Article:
Having got the history lesson out of the way let’s get down to the business in hand. This splendid double CD set brings together twenty-seven Kidson songs and tunes. Alice Jones is every bit as much a multi-instrumentalist as Pete Coe, specialising in keyboards and reeds with a fine, natural voice that complements Pete’s unmannered style. The approach is essentially simple with minimal additions – there is a brass trio on two tracks, some fiddle, mouth organ and hammered dulcimer here and there – but the songs are what’s important.

Lest you think that this album is hard work, think again. These are often earthy songs and are treated as such – Pete even sets ‘Turpin Hero’ over the ‘Teenage Kicks’ chord progression and swears he hasn’t changed a word or a note of the melody. Many of the titles will be familiar and many others conceal familiar songs. ‘The Swan Swims So Bonny’, for example, is a nicely involved version of ‘The Two Sisters’. In contrast, disc 2 opens with a down-to-earth version of ‘Hares In The Old Plantation’ that’s half chorus. I hadn’t heard it before. ‘All On Spurn Point’, another new song to me, is the fascinating story of a shipwreck tainted by pecuniary considerations. Very modern. Kidson’s version of ‘Bonny Light Horseman’ is very different from the familiar one but this album is full of such delights.

Dai Jeffries

Artist’s website: backshift.demon.co.uk/

‘Penny For The Ploughboy’ is still a fixture in Pete’s live set:

folkmaster edit – I also couldn’t resist giving this gem another airing from a past folking live show we ran back in 2006 – It’s one of my Pete Coe favourites and really sums up the man…

WINTER WILSON – Cutting Free (Self Released)

winter wilsonWell known on the folk circuit, but never having crossed over into the mainstream contemporary acoustic scene, Kip Winter and Dave Wilson have been working together since the 90s, initially as half of folk rock outfit Ragtrade. This is the sixth album, but the first as a full time, professional duo, though it remains very much the sort of thing you’d expect to hear down the local weekly club, complete with encouragement for the audience to join in the choruses. Other than two numbers, all the material’s written by Wilson, generally recognised as one of the finest songwriters on the English acoustic scene. and, although there’s a couple of exceptions, as a rule of thumb, he sings the social comment ones while she looks after the relationships. Save for Wilson taking lead on the a capella ‘Common Form’, with verses by him and Rudyard Kipling’s anti-war poem as its chorus, Winter also handles the traditional styled material with their drawn out vocal notes, bluesy murder ballad ‘Avons Bank’ and ‘The Field Behind Our House’, an a capella remembrance of her mother’s family croft in WW2 written by the late Nick Keir.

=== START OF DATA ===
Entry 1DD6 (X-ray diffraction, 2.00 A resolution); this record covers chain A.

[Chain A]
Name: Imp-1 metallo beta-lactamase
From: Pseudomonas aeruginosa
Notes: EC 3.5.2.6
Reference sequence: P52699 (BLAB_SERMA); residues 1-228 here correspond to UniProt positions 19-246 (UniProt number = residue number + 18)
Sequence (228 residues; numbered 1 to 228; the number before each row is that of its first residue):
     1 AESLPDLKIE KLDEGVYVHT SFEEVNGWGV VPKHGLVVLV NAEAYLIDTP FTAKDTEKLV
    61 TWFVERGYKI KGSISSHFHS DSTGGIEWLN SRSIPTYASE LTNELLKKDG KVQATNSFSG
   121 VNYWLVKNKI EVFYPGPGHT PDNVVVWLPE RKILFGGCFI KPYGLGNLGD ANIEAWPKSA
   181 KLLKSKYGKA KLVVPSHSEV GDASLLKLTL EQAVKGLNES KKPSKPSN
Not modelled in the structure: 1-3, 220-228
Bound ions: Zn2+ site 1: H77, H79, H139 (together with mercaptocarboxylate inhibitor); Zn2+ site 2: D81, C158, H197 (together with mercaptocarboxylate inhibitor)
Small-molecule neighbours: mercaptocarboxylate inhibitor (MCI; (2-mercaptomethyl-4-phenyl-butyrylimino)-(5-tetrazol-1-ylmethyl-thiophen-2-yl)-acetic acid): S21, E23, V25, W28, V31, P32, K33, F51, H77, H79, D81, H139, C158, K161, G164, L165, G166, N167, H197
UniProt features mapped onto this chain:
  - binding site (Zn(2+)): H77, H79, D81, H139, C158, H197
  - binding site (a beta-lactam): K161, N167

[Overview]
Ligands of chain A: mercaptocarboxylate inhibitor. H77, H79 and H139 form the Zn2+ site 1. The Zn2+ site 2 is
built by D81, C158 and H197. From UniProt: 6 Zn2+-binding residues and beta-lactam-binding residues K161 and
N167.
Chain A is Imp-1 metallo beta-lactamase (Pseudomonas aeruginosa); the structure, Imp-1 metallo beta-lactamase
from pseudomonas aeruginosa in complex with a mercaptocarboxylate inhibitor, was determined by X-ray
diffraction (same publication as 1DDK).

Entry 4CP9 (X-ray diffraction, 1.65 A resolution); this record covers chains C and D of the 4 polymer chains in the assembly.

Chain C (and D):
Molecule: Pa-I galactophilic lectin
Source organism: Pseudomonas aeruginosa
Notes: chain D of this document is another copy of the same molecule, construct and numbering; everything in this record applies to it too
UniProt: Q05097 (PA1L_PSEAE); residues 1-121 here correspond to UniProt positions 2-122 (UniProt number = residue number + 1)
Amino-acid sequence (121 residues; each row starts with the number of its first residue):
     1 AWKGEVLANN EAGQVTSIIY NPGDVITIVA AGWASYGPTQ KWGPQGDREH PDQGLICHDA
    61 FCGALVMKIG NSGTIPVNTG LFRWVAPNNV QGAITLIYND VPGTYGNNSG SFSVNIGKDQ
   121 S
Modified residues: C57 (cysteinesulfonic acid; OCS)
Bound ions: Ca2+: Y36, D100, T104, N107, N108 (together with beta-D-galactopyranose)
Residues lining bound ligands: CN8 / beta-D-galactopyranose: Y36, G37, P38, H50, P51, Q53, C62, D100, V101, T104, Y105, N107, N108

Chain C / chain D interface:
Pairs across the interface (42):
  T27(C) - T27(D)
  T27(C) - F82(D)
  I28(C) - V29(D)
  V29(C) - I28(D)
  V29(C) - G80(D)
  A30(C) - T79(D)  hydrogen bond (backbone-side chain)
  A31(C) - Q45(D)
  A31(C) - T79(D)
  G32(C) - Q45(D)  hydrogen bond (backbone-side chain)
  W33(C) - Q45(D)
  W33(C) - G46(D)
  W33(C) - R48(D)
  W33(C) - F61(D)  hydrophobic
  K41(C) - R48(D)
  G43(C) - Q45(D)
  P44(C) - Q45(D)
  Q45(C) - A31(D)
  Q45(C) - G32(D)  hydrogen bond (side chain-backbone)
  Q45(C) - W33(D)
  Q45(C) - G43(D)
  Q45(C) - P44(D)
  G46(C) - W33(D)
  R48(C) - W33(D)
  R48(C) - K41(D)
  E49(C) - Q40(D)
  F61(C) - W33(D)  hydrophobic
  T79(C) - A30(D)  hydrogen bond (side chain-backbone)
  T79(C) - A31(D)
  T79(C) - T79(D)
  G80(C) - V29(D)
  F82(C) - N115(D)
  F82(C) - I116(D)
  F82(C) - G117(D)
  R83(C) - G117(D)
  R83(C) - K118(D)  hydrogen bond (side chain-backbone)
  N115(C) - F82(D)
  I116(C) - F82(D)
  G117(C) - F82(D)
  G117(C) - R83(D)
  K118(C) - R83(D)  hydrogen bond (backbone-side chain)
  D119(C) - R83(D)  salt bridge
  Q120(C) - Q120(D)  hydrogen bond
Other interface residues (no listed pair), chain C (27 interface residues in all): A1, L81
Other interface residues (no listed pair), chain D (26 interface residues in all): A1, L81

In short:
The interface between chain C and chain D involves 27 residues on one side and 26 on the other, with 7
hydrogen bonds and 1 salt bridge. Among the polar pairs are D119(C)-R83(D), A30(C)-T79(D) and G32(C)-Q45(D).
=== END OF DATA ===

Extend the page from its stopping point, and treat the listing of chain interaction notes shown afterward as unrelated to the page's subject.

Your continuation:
Wilson kicks things off with ‘Still Life In The Old Dog Yet’, a defiant tale of redundancy, retraining and trying to get a job after a certain age, one that places him very much in the same tradition as Harvey Andrews. On the other hand, the title track’s ode to shedding your chains and valuing the journey rather than the arrival, calls to mind the likes of Ralph McTell, Vin Garbutt and Duncan Browne.

Sticking to the social commentary, Wilson takes the lead on ‘A Door That Never Opens’, a poignant portrait of weekend fathers that could well serve as an anthem for Fathers4Justice, and the simple guitar and vocal ‘Cold Blow December Winds’, which counts the cost of having to work away from home in an attempt to make a living, while Winter steps up to the microphone for the fairly self-explanatory ‘I’ve Got The Consultation Bullshit Blues’, a ragtime lament for that endangered species, the public sector worker.